$ cat color5.css
How would you handle it? Can this be made any shorter?
$ cleancss -O2 all:on color5.css
$ cssnano color5.css
$ csso color5.css
$ crass color5.css --optimize --O1
No points gets cleancss, having done nothing. Something interesting happens with csso and cssnano, where they reduced the hsla form to a shorter rgba form. crass was the only minifier to write the color as "transparent". Clever beast.
This does make me wonder why isn't there a # form for transparencies. I could get behind #ff0000ff or #f00f. Seems like an odd inconsistency not to have it, and it would be shorter. Maybe there is one and I just don't know about it?
One more update from Ben: #foof is in CSS4. Yay!
We had colors that are completely transparent, how about colors that are completely opaque?
$ cat color5b.css
$ cleancss color5b.css -O2 all:on
$ crass color5b.css --optimize --O1
$ cssnano color5b.css
$ csso color5b.css
Everyone except cleancss managed to discover that there is no actual need for transparency anything here.
Keep in mind, it isn't that often that you will see colors that are fully opaque or fully transparent. I'm just trying to be thorough.
So... How about being a bit overeager? How about something that looks like a color, but isn't?
$ cat color7.css
$ csso color7.css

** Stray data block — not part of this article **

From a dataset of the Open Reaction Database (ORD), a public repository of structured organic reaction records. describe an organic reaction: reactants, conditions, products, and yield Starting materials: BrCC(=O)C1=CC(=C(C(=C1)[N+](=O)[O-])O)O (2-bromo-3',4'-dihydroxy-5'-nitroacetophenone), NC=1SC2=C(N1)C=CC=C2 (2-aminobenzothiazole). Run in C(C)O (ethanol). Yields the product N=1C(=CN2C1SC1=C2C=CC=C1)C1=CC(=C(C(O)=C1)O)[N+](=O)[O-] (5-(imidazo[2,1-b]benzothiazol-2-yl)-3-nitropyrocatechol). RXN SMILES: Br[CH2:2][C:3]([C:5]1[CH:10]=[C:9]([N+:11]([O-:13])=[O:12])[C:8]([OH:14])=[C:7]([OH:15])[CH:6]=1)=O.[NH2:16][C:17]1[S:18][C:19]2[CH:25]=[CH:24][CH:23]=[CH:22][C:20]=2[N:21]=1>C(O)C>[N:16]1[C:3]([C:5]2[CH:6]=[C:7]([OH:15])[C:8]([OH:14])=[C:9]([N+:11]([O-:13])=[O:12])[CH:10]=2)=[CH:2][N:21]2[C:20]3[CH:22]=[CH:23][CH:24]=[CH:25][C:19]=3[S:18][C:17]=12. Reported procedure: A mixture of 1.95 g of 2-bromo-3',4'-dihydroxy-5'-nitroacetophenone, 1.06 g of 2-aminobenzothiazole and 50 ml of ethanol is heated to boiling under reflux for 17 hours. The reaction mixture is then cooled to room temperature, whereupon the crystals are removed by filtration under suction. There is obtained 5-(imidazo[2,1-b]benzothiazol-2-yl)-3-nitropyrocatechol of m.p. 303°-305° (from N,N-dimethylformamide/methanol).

$ cleancss -O2 all:on color7.css
$ crass color7.css --optimize --O1
So far so good... But then...
$ cssnano color7.css
Whoops. Time to file a bug report?
I'll stop here, the article is getting long and I have to mark exams of my much beloved undergraduate students. Oh, academia and your hiring of adjuncts! If only I had a TA, but I guess that was just a little bit too expensive for you.
I have ten more different simplifications already processed and to be written up for later. Maybe next week? We'll see.
To conquer the world, start with nothing.
I find it very amusing to be doing this. I'm probably wrong somewhere along the lines, but I'm loving this. Speaking of which, corrections, digressions and suggestions welcome, my email is in the footer.
Infinite bloat is much more fun than it ought to be, even if it is by one byte and probably not even introduced by the minifier itself.
I'm for hire! If anyone has got any cool stuff to do, preferably writing, researching or teaching, get in touch.
This is going to take a while. There is a lot that can be done to CSS... I wish I could start doing what I want to be doing, but I would like to understand what the current minifiers are doing.